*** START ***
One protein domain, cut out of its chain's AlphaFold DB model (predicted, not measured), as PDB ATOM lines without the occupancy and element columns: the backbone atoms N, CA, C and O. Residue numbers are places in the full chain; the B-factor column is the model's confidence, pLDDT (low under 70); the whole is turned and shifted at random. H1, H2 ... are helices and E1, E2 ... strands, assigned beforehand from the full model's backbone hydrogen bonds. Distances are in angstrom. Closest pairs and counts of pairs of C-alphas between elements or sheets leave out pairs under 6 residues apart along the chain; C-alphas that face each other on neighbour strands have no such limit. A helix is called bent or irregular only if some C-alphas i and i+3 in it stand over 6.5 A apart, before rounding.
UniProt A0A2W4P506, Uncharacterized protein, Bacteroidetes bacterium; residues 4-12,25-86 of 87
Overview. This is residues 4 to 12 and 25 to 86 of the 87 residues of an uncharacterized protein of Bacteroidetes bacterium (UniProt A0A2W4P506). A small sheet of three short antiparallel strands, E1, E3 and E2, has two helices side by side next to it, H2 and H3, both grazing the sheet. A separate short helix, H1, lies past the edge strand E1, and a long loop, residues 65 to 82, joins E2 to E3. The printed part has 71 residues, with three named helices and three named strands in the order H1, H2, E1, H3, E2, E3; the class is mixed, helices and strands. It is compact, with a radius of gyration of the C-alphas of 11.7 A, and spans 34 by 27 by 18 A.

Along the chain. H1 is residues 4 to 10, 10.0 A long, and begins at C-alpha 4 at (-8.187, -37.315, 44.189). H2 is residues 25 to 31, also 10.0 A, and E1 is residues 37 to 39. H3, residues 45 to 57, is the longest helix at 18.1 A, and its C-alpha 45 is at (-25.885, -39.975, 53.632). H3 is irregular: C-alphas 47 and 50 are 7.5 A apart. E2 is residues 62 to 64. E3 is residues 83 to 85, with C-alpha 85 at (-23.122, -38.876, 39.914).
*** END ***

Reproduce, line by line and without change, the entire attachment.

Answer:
One protein domain, cut out of its chain's AlphaFold DB model (predicted, not measured), as PDB ATOM lines without the occupancy and element columns: the backbone atoms N, CA, C and O. Residue numbers are places in the full chain; the B-factor column is the model's confidence, pLDDT (low under 70); the whole is turned and shifted at random. H1, H2 ... are helices and E1, E2 ... strands, assigned beforehand from the full model's backbone hydrogen bonds. Distances are in angstrom. Closest pairs and counts of pairs of C-alphas between elements or sheets leave out pairs under 6 residues apart along the chain; C-alphas that face each other on neighbour strands have no such limit. A helix is called bent or irregular only if some C-alphas i and i+3 in it stand over 6.5 A apart, before rounding.
UniProt A0A2W4P506, Uncharacterized protein, Bacteroidetes bacterium; residues 4-12,25-86 of 87
Overview. This is residues 4 to 12 and 25 to 86 of the 87 residues of an uncharacterized protein of Bacteroidetes bacterium (UniProt A0A2W4P506). A small sheet of three short antiparallel strands, E1, E3 and E2, has two helices side by side next to it, H2 and H3, both grazing the sheet. A separate short helix, H1, lies past the edge strand E1, and a long loop, residues 65 to 82, joins E2 to E3. The printed part has 71 residues, with three named helices and three named strands in the order H1, H2, E1, H3, E2, E3; the class is mixed, helices and strands. It is compact, with a radius of gyration of the C-alphas of 11.7 A, and spans 34 by 27 by 18 A.

Along the chain. H1 is residues 4 to 10, 10.0 A long, and begins at C-alpha 4 at (-8.187, -37.315, 44.189). H2 is residues 25 to 31, also 10.0 A, and E1 is residues 37 to 39. H3, residues 45 to 57, is the longest helix at 18.1 A, and its C-alpha 45 is at (-25.885, -39.975, 53.632). H3 is irregular: C-alphas 47 and 50 are 7.5 A apart. E2 is residues 62 to 64. E3 is residues 83 to 85, with C-alpha 85 at (-23.122, -38.876, 39.914).